I've been very fortunate with my health this year: no major illnesses and very few minor sniffles. I've done considerably worse on the fitness front. I find it hard to maintain my fitness on the road (I do much better during prolonged spells at home), and as a result went to Vegas in the worst shape (and heaviest) in years. There was also too much travel in the second half of the year to regain peak fitness, so I am trying to set this as a priority in 2019. On that front I'm off to a good start at least (I ran my first 26 mile training run in almost a year on New Year's Day, and my first 30 miler the following week). It's still likely to be a struggle to maintain given the amount of live poker on my slate for the next six months.

Plans and goals for 2019

I seem to end every year moaning I do and travel too much, and need to cut back on both, and then proceed not to. I do feel like something has to give. One thing I definitely tend to cut back on in 2019 is coaching: not that I want to drop it completely, but just be more selective.

Other than that it's hard to know what to drop or cut back majorly. Certainly not the Chip Race, which David and I are both very proud of and feel has a bit of life left in it yet. I also intend to keep the blog going (maybe with a few less entries this year though), and the strategy newsletter.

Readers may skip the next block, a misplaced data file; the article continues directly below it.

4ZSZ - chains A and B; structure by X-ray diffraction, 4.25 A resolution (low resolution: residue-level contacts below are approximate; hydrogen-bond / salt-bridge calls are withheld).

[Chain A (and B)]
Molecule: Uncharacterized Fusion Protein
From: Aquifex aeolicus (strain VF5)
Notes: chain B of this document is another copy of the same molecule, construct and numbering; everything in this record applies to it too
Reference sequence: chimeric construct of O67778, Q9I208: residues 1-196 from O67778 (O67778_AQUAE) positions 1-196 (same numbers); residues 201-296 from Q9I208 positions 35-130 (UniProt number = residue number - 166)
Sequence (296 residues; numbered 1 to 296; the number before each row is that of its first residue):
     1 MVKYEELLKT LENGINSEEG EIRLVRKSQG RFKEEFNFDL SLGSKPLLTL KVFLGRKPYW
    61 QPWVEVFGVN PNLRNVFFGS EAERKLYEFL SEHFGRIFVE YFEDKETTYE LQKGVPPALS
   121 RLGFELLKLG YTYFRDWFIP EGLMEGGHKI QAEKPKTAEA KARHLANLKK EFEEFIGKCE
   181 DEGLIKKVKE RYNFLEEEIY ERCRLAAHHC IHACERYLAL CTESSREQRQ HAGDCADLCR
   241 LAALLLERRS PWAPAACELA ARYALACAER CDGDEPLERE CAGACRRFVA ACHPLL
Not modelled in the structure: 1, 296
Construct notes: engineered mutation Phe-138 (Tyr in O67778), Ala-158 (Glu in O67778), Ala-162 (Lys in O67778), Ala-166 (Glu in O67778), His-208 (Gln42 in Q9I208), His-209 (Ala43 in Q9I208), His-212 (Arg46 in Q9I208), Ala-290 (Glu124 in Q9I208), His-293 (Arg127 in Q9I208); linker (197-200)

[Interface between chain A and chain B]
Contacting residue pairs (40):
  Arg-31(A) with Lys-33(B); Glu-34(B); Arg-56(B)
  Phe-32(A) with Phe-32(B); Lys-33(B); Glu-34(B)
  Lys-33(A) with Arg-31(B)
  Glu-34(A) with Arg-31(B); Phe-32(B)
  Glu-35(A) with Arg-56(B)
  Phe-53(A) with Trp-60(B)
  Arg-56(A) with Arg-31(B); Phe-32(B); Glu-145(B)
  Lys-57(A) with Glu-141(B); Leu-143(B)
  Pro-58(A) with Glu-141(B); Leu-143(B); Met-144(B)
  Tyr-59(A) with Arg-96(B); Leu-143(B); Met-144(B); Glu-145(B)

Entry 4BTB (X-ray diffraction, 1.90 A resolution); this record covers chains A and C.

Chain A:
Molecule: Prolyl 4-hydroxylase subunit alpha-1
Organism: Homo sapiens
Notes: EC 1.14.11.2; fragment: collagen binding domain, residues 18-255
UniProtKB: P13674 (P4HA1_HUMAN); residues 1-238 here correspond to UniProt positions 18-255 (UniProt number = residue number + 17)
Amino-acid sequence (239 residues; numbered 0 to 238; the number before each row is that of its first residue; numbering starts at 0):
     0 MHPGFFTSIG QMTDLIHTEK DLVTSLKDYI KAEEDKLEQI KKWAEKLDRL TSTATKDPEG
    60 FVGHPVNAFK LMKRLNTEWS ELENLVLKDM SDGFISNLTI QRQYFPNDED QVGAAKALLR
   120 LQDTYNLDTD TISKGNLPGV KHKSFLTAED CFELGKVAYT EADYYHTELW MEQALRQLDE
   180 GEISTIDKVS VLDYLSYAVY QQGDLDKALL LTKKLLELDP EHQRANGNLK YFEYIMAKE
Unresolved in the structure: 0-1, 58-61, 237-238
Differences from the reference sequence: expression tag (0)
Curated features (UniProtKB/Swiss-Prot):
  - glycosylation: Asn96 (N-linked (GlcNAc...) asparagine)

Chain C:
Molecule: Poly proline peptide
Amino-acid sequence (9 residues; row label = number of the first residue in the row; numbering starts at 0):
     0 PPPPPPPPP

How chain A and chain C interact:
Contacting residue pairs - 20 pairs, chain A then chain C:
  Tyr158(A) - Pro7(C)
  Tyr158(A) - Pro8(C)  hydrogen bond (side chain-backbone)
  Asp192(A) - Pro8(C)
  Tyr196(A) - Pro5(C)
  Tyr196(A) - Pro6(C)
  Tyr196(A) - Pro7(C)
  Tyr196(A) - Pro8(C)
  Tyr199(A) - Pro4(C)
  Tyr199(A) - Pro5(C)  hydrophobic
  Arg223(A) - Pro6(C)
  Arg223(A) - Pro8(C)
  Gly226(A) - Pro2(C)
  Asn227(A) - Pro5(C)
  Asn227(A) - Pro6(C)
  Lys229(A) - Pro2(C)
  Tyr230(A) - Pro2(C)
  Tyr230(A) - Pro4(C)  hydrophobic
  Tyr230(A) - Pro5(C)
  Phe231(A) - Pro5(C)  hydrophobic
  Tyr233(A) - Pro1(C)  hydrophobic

I'm not really one for setting specific poker goals, at least not ones like "I want a 100k live score in 2019" or "I want to make X profit online". I prefer to just focus on the process of grinding, studying and working hard, and taking it as it comes.

One specific goal is to publish my first book in 2019. About a year ago I was lucky enough to be approached by Barry Carter, who pitched the idea "Since there are no good books out there on satellites, we should write one". The book is now almost complete, and we are hoping for a February release. We took the material I developed for my webinar on satellites (the video of which is still available for $75 from if you can't wait for the book), expanded on it and added in some additional concepts to create the most comprehensive book we could.

Barry has been a delight to work with, and  I consider myself very fortunate to be collaborating with a writer of his calibre who has already co-authored one poker bestseller (The Mental Game of Poker, with Jared Tendler).

Finally, I'd like to thank everyone who helped and supported me in 2019, most of all the two D's, Daiva (my study buddy and best friend) and David (my most patient and hard working cohost and collaborator), and everyone who has taken the time to read this blog, follow me on social media, listen to the Chip Race or interact with me at events.

I hope every one of us gets the 2019 we deserve!